Arriving at Togonon Gallery I find there’s an artist talk already in progress, so I drift to the back of the room to hear a few details about Viva Paredes’ prayer wheels. The cross beams are all reclaimed wood, fitted together without nails. Her mindset regarding material is deeply influenced by past experience working with recycled products. I’m dying to give the wheels a spin. I’d like to get a closer look at the frosted image of a fleeing family on the surface of the jars and the medicinal plants contained within as well, but mostly I want to spin them. Not the most spiritual response to a work inspired by an object intended to foster wisdom, mindfulness and merit.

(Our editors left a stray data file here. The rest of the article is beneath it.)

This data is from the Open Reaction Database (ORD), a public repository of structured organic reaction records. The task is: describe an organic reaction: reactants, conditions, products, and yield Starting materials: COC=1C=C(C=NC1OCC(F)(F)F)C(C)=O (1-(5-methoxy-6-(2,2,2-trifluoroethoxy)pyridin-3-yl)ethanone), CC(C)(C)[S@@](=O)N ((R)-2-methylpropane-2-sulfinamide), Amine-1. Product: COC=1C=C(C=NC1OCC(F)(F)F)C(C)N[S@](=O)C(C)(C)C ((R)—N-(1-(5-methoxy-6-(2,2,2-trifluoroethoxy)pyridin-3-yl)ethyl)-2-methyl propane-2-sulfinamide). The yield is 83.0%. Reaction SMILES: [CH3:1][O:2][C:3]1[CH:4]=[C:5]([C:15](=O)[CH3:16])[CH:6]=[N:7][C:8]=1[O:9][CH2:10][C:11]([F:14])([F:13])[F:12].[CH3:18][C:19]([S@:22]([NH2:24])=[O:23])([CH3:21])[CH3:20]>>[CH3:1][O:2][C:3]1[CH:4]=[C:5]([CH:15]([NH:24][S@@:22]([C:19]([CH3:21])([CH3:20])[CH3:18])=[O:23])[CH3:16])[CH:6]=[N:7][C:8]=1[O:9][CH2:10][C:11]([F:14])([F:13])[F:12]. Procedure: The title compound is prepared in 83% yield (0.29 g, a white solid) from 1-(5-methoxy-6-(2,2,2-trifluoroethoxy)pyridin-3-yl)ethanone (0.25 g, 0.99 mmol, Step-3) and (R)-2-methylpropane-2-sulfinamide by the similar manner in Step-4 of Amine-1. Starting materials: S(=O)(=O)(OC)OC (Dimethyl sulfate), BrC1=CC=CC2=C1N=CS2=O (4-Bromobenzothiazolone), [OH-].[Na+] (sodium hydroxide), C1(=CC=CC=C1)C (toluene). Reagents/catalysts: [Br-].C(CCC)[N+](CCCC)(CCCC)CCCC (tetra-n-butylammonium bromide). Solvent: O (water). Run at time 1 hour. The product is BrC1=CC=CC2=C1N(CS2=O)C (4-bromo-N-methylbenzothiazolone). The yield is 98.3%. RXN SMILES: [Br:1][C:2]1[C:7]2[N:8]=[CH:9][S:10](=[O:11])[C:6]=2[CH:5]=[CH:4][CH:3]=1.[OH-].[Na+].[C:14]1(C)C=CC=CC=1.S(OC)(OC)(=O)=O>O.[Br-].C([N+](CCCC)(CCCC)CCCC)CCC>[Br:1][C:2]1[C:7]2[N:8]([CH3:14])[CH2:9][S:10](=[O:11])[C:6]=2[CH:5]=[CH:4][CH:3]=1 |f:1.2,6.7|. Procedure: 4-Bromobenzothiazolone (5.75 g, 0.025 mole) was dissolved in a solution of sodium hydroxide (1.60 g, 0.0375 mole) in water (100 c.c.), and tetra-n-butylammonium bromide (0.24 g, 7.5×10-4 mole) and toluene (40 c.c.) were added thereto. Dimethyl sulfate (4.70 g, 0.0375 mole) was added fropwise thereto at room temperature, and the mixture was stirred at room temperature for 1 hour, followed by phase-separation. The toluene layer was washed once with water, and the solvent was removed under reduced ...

The talk ends, everyone stands, and I inch toward the sculpture but am cut off by the attendees headed toward the food and wine table. I am eventually pressed right up against it as people crowd around the artist with further questions, so I get a good look at the contents inside, even if I can’t identify them. Why herbs? The title, I learn, is Benediction for a Wetback, which means that setting the cylinders tumbling might be a way to prompt reflection upon those who uproot their lives either to escape hardship or to support their loved ones. Considering the wheels can be spun both ways on their spindles, the imprinted image is a clever comment on the plight of the migrant family: there is always the possibility of constant movement back and forth. Following work means there may be no easy measure of “progress” in a journey. Setting the wheel spinning makes you to some degree responsible for the silhouettes’ current plight, whether rapid flight or frenzied backtracking. I decide after all that maybe I’d rather let them be for the moment. Paredes’ work has given me something to contemplate, but already it’s safe to say it has inherited a penchant for instilling mindfulness from its archetype.